All hands on deck; Soldier rescued from Pacific Ocean

  • Published
  • By Senior Airman Aubree Owens
  • 36th Wing Public Affairs

A team of U.S. Air Force Airmen load an airdrop bundle of medical supplies onto a U.S. Air Force C-130J Super Hercules, call sign “KANTO 92,” assigned to 36th Airlift Squadron deployed from Yokota Air Force Base, Japan, at Andersen Air Force Base, Guam, July 25, 2021. Members from U.S. Air Force, U.S. Navy, U.S. Coast Guard worked together to provide lifesaving assistance to a U.S. Army Soldier after the individual sustained an injury while at sea on an Army Watercraft System during Exercise Forager 21.

Rain is pouring down on and around the island of Guam after a monsoon hits early Sunday morning, July 26. For those in nearby waters, waves are crashing all around them. In the midst of all the commotion, a Soldier on a U.S. Army Watercraft System off the coast of Angaur, Palau, requires urgent medical attention and the Army medical team on the watercraft makes a call to U.S. Army I Corps Headquarters, forward located at Andersen Air Force Base, for assistance.

The Soldier was participating in Exercise Forager 21, a U.S. Army Pacific exercise designed to test and refine the Army personnel within the theater’s ability to flow land power forces into the theater, execute command and control of those forces, and effectively employ them in the Second Island Chain.

The immediate course of action would be to dispatch the closest rotary wing aircraft capable of delivering urgent medical support to the injured service member, which is typically the U.S. Navy Helicopter Sea Combat Squadron 25. But with unclear skies, heavy rain and the distances involved, the team was unsure they would be able to land on the ship and save the patient. Meanwhile, Col. Joseph Hudak, I Corps Command Surgeon, developed a backup plan to airdrop medical supplies.

“We had a critically injured Soldier being cared for by an Army combat medic," Hudak said. "That highly capable medic could keep the Soldier alive while rescue efforts continued, but he needed additional supplies."

Therefore, Airmen, Soldiers, Seamen and Coast Guardsmen began to work together.

“I answered the call and sprang into action,” said Air Force Maj. Alex Brown, 36th Medical Group pharmacy flight commander.

After conversing with the Army combat medic on the ship, Brown joined Hudak to refine the plan of action along with members from Naval Hospital Guam to build a set of antibiotics and pain medications to drop to the watercraft and assist the member while still at sea, if HSC-25 was unable to land and medically evacuate the patient.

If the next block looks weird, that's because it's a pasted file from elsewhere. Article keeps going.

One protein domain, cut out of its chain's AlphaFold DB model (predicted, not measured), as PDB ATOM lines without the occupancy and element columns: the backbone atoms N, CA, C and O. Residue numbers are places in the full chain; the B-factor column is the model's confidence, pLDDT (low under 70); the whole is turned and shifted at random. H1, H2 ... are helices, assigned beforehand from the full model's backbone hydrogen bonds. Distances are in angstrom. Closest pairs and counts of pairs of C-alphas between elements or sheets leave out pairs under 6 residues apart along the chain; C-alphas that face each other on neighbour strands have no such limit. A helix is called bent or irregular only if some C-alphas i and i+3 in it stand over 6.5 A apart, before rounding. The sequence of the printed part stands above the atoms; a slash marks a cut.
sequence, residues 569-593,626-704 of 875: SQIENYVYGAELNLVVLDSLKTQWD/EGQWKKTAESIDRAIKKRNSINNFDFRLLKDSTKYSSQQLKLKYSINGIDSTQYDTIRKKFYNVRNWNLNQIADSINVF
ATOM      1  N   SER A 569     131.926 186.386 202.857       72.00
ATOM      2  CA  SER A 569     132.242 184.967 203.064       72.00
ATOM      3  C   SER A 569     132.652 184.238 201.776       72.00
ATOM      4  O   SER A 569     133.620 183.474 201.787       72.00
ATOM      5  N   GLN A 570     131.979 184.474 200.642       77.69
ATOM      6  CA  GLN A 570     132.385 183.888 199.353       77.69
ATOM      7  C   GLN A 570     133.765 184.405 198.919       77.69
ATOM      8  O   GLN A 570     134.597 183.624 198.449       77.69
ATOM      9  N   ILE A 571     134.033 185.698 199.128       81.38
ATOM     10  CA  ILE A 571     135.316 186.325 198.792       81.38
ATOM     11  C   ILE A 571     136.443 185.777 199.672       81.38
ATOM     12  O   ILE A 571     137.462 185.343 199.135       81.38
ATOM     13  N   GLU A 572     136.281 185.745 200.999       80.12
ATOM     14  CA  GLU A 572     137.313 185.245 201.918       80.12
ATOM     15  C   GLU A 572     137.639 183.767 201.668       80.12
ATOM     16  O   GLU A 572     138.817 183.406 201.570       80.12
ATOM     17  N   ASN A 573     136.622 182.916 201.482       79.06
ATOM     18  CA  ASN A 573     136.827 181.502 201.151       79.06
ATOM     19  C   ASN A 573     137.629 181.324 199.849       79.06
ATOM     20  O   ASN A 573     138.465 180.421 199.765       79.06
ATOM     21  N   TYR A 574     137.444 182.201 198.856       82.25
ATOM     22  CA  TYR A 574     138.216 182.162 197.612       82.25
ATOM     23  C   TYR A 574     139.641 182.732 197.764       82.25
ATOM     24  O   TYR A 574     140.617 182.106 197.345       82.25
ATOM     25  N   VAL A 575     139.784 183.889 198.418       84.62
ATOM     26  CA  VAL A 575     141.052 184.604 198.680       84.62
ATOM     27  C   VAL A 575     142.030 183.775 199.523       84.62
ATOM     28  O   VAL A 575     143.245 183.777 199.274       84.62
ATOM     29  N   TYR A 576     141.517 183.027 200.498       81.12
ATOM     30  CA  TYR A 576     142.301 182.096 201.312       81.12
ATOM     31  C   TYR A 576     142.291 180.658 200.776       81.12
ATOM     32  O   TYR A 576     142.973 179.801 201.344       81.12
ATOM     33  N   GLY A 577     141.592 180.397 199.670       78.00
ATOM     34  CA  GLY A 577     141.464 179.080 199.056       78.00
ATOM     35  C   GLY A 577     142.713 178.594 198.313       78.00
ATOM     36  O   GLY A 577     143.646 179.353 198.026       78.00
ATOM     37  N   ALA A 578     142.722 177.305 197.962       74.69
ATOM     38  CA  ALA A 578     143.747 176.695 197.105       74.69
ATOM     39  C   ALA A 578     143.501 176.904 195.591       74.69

“We didn’t know who the patient was, but we knew their condition and what the Army combat medic on the ship would need to help them,” said Brown. “I worked quickly and safely because I knew it was imperative to get these lifesaving medications to the patient.”

Three sets of medication were gathered so the team dropping the package would have enough chances to get it onto or near the ship. The medications were chosen and gathered at the naval hospital, which had the proper supplies to aid the individual. The supplies were then transported to Andersen AFB where a team was on standby to bundle and load the supplies onto the aircraft.

Meanwhile, an Air Force C-130J Super Hercules deployed from Yokota Air Base, Japan, had just landed after doing a training mission, and quickly began to refuel to take off again. This C-130J crew became the lead command and control for the response.

A joint team loaded another Air Force C-130J within 90 minutes. The team consisted of 36th Contingency Response Squadron members, Soldiers from 1st Special Forces Group and an 82nd Airborne Division rigging team, and a Navy Special Warfare Command unit, which provided parachutes for the drop of medical supplies.

“The real-time coordination between the U.S. Army, the U.S. Air Force, the U.S. Coast Guard and the U.S. Navy allowed for the lifesaving recovery of the injured Soldier,” said Air Force Lt. Col. Steven Massie, 36th Airlift Squadron commander.

After the command and control C-130J located the ship with the injured Soldier, the crew performed on-scene commander duties and then passed it over to a U.S. Coast Guard C-130H Hercules once they arrived at the scene.

The other C-130J was prepared to make the drop at engine start when they were notified that the HSC-25 helicopter found a break in the weather and the crew was able to load the patient. The patient was safely transported to Naval Hospital Guam, where he received care and is now in stable condition.

“The real heroes of this mission were all our Soldiers, Sailors, Airmen and other joint partners behind the scenes working to ensure we were prepared for life-saving operations, and the helicopter crew with HSC-25 who overcame very challenging weather conditions in order to save this individual’s life,” Massie said. “This has been one of the most rewarding missions I have been a part of. Working cohesively with joint partners to achieve mission success makes me proud to be an Airman and humbled to command this team.”